A story of three grads – building a strong education foundation

December 8, 2011

By Gina Forsyth

One route into the aquaculture industry is through post-secondary education. For those individuals choosing it, Vancouver Island University’s (VIU) Fisheries and Aquaculture program in Nanaimo has provided a plethora of people with not only the theory but the practical knowledge needed to build a lasting career. Let’s meet three Marine Harvest employees who are former students to discover the contribution their alma mater played in their current jobs.

VIU provides opportunities if the freshwater side of aquaculture is your primary interest. For Lance Page, Hatchery Manager at

Lance Page

Freshwater Farms in Duncan, graduating from the two year Fisheries and Aquacultures diploma program in 1993 has given him “the confidence, contacts, and knowledge” to successfully manage Freshwater Farms hatchery in Duncan since late 2010. Prior to that, he was at United hatchery growing fry for 13 years.

“I started the program wanting to come out the other end with skills that I could put to work right away and I did,” he said. Not only that, Lance originally planned to pursue wild salmon enhancement but the program opened his eyes to aquaculture, an industry he appreciates for its variety of opportunities.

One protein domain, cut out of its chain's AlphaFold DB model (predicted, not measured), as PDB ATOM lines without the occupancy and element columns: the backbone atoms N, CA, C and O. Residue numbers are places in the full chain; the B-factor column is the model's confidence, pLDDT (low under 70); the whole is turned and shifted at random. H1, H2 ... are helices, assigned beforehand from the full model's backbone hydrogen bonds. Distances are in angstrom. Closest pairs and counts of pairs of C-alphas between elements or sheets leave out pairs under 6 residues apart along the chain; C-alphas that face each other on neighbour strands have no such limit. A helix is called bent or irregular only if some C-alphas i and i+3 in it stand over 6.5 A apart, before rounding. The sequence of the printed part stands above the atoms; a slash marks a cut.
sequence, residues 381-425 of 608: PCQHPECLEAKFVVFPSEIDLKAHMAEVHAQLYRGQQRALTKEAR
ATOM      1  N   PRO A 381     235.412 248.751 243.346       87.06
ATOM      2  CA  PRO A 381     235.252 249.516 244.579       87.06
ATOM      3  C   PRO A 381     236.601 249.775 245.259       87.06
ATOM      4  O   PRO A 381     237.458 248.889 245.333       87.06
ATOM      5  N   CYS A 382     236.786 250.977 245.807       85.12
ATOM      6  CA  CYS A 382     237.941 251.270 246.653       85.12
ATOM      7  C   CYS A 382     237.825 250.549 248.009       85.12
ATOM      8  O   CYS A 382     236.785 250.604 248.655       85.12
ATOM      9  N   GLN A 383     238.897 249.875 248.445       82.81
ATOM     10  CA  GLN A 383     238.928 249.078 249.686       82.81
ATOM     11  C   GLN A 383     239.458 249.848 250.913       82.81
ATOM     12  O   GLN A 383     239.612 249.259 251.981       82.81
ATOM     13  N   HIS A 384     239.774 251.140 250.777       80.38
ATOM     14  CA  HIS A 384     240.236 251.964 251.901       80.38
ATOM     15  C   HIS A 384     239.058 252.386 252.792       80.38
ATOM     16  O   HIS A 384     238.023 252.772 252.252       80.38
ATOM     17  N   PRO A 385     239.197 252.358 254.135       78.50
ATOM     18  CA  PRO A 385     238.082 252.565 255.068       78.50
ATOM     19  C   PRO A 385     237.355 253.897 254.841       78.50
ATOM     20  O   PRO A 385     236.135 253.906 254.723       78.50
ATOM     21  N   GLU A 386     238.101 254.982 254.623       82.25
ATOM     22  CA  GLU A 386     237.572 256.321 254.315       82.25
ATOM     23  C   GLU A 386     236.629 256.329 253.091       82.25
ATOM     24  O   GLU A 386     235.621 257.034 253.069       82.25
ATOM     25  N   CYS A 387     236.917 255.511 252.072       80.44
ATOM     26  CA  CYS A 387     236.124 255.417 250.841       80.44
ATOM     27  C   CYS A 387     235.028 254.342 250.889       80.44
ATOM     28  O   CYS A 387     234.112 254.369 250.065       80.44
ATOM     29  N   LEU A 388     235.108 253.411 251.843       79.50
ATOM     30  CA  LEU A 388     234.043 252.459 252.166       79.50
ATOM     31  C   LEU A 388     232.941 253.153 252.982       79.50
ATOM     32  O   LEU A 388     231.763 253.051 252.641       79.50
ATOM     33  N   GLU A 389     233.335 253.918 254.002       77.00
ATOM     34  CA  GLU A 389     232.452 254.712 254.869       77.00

Lance’s summer job during school breaks at a trout hatchery became permanent after graduation and launched his aquaculture career. Before landing his current management position, Lance worked at two other fresh water facilities for Stolt Sea Farm and Pan Fish.

“VIU gave me the education I needed to make the switch from a job that paid the bills to a career that also pays the bills but which allows me to work with fish, a life-long passion of mine”.

Bob Cearns came to the aquaculture industry after his shipping and receiving job at a Parksville non-profit organization was

Bob Cearns

eliminated due to a company restructuring. A childhood spent in Manitoba enjoying the outdoors made the choice of aquaculture a good fit. “I like having the opportunity to work with fish from the smolt stage through to when they’re ready for harvesting”.


During the summer break from school, Bob worked at a smolt site in the Broughton for Stolt. This opportunity gave him the chance to build on the knowledge he’d gained while doing practicums at various government and private facilities on the Central Island.


The value of the program for me was having the opportunity to not only gain knowledge in the classroom but to also experience the reality of the industry, he said. Bob reapplied to Stolt and found himself employed full time within two weeks of graduation in 2004. Campbell River North area is now Bob’s home base, where he has recently accepted a management position.

Graham Cruise, a farm technician at Koskimo Bay in the Quatsino region, chose VIU after extensive research on educational options that would allow him to be on the water, an important consideration for this self-confessed “coastal guy” who has spent nearly all his life near the ocean.

Graham Cruise

“I wanted something more specialized than a Bachelor of Science and the two year diploma program suited me very well,” he said. It prepared me well for the reality of the day to day tasks faced on the farm.

He particularly appreciated the fish biology course. It was an overview of the broad spectrum of fish, from tropical to freshwater and deep water. Graham saw samples of fish he wouldn’t have otherwise.

For more information about the opportunities at VIU, visit